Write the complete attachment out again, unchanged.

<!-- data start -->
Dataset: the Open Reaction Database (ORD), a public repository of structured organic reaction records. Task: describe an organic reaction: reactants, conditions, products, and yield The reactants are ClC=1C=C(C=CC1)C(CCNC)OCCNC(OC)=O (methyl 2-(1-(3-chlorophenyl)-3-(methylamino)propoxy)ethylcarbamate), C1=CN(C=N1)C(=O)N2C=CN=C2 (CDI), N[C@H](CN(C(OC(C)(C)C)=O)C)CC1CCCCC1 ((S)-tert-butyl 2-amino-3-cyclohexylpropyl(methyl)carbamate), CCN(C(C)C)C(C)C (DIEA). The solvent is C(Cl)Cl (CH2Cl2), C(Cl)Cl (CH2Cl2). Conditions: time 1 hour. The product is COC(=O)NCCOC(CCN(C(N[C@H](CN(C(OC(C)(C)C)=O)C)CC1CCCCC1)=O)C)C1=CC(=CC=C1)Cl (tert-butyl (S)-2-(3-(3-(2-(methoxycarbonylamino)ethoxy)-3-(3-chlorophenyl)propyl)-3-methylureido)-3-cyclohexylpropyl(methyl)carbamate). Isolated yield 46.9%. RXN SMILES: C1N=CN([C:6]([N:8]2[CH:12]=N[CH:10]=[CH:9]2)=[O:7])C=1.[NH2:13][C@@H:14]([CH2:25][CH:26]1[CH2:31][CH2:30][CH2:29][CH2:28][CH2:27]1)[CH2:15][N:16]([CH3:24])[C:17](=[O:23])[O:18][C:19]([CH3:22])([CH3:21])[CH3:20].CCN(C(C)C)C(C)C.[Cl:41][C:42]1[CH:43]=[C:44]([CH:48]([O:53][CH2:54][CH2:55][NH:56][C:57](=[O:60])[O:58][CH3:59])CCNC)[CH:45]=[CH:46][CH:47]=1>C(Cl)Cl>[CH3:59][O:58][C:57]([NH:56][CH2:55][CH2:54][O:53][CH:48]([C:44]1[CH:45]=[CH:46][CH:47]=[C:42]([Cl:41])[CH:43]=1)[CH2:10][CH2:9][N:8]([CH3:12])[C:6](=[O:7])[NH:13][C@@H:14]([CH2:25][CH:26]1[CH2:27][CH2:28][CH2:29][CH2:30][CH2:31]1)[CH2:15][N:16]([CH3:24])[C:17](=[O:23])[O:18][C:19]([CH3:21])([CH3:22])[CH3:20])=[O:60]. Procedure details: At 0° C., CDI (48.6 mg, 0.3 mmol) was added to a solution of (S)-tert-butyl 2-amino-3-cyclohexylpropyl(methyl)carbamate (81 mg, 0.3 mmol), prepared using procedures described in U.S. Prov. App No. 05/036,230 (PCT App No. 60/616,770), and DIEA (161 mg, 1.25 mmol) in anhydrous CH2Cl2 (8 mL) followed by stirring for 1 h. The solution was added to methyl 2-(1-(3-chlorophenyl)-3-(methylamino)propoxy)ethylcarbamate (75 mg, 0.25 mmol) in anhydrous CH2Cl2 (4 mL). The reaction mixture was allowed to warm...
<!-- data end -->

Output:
Dataset: the Open Reaction Database (ORD), a public repository of structured organic reaction records. Task: describe an organic reaction: reactants, conditions, products, and yield The reactants are ClC=1C=C(C=CC1)C(CCNC)OCCNC(OC)=O (methyl 2-(1-(3-chlorophenyl)-3-(methylamino)propoxy)ethylcarbamate), C1=CN(C=N1)C(=O)N2C=CN=C2 (CDI), N[C@H](CN(C(OC(C)(C)C)=O)C)CC1CCCCC1 ((S)-tert-butyl 2-amino-3-cyclohexylpropyl(methyl)carbamate), CCN(C(C)C)C(C)C (DIEA). The solvent is C(Cl)Cl (CH2Cl2), C(Cl)Cl (CH2Cl2). Conditions: time 1 hour. The product is COC(=O)NCCOC(CCN(C(N[C@H](CN(C(OC(C)(C)C)=O)C)CC1CCCCC1)=O)C)C1=CC(=CC=C1)Cl (tert-butyl (S)-2-(3-(3-(2-(methoxycarbonylamino)ethoxy)-3-(3-chlorophenyl)propyl)-3-methylureido)-3-cyclohexylpropyl(methyl)carbamate). Isolated yield 46.9%. RXN SMILES: C1N=CN([C:6]([N:8]2[CH:12]=N[CH:10]=[CH:9]2)=[O:7])C=1.[NH2:13][C@@H:14]([CH2:25][CH:26]1[CH2:31][CH2:30][CH2:29][CH2:28][CH2:27]1)[CH2:15][N:16]([CH3:24])[C:17](=[O:23])[O:18][C:19]([CH3:22])([CH3:21])[CH3:20].CCN(C(C)C)C(C)C.[Cl:41][C:42]1[CH:43]=[C:44]([CH:48]([O:53][CH2:54][CH2:55][NH:56][C:57](=[O:60])[O:58][CH3:59])CCNC)[CH:45]=[CH:46][CH:47]=1>C(Cl)Cl>[CH3:59][O:58][C:57]([NH:56][CH2:55][CH2:54][O:53][CH:48]([C:44]1[CH:45]=[CH:46][CH:47]=[C:42]([Cl:41])[CH:43]=1)[CH2:10][CH2:9][N:8]([CH3:12])[C:6](=[O:7])[NH:13][C@@H:14]([CH2:25][CH:26]1[CH2:27][CH2:28][CH2:29][CH2:30][CH2:31]1)[CH2:15][N:16]([CH3:24])[C:17](=[O:23])[O:18][C:19]([CH3:21])([CH3:22])[CH3:20])=[O:60]. Procedure details: At 0° C., CDI (48.6 mg, 0.3 mmol) was added to a solution of (S)-tert-butyl 2-amino-3-cyclohexylpropyl(methyl)carbamate (81 mg, 0.3 mmol), prepared using procedures described in U.S. Prov. App No. 05/036,230 (PCT App No. 60/616,770), and DIEA (161 mg, 1.25 mmol) in anhydrous CH2Cl2 (8 mL) followed by stirring for 1 h. The solution was added to methyl 2-(1-(3-chlorophenyl)-3-(methylamino)propoxy)ethylcarbamate (75 mg, 0.25 mmol) in anhydrous CH2Cl2 (4 mL). The reaction mixture was allowed to warm...